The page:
One of the factors that derailed Vision 2020 was that political parties focused on their manifestos which hardly talked to the vision. Malawi 2063 has made provision for review of the Political Parties Act with the aim of ensuring that, moving forward, all political party manifestos should be aligned to the Vision.

It is worth noting too that due to the absence of a coordinating body such as NPC, Vision 2020 suffered political interference which saw development plans being abandoned when political regimes changed. Fortunately for the new vision, NPC was established, mandated by an Act of Parliament not to just formulate long and medium-term national development plans but, more importantly, to oversee their implementation beyond political regimes. NPC will be tracking progress and checking, on a regular basis, what is working, what is not working and why.

Again, Malawians, as citizens, have lately become so engaged in matters of governance. The new vision was formulated in a widely inclusive, participatory and consultative manner involving a cross range of Malawians both within the country and in the diaspora. This is their vision and they have spoken freely of what they want. They will ensure that no state or non-state actor derails attainment of this vision.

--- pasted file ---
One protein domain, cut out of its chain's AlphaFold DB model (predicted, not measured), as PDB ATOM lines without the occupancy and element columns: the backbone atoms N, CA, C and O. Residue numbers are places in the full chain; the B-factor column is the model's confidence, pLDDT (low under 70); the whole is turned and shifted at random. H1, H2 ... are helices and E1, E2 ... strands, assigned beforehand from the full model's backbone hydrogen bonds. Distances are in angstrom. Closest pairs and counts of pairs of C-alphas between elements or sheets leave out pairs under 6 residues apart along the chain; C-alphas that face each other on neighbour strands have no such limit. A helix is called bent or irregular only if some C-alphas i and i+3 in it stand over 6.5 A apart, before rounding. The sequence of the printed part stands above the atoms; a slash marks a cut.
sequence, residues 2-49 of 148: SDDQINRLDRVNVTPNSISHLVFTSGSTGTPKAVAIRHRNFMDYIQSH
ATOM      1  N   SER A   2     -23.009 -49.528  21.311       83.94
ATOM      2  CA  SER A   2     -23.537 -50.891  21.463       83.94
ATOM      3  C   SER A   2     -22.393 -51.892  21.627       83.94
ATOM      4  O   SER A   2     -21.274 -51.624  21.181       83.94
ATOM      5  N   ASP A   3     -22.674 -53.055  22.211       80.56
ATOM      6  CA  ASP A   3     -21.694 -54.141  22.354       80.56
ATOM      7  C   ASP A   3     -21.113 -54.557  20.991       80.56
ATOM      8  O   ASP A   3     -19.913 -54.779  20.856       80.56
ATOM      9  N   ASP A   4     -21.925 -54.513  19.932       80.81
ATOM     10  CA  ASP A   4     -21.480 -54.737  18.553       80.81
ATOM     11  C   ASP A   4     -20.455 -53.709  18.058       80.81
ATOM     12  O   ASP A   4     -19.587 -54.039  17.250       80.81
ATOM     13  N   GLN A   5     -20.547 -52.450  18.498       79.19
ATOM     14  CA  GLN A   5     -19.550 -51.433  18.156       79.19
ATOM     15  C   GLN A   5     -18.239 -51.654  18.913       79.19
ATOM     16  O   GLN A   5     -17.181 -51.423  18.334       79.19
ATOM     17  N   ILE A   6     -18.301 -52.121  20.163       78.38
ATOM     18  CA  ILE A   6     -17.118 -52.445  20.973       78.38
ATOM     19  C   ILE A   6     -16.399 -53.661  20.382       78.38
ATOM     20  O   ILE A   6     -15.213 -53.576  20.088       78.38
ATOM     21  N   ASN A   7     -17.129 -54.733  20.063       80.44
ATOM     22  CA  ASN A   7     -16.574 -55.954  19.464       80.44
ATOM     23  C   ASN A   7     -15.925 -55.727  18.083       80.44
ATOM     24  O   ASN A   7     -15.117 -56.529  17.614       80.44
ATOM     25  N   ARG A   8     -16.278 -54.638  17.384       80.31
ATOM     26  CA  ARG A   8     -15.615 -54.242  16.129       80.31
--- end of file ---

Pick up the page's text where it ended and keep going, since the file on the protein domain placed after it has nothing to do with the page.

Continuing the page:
What lessons will be drawn from Vision 2020 in the roll-out of MW2063?

Many lessons but two are worthy highlighting. First, politics can derail continuity of development programmes. Now we have the National Planning Commission to not just coordinate formulation of the medium and long-term plans but also oversee their implementation and ensure that development programmes transcend political regimes.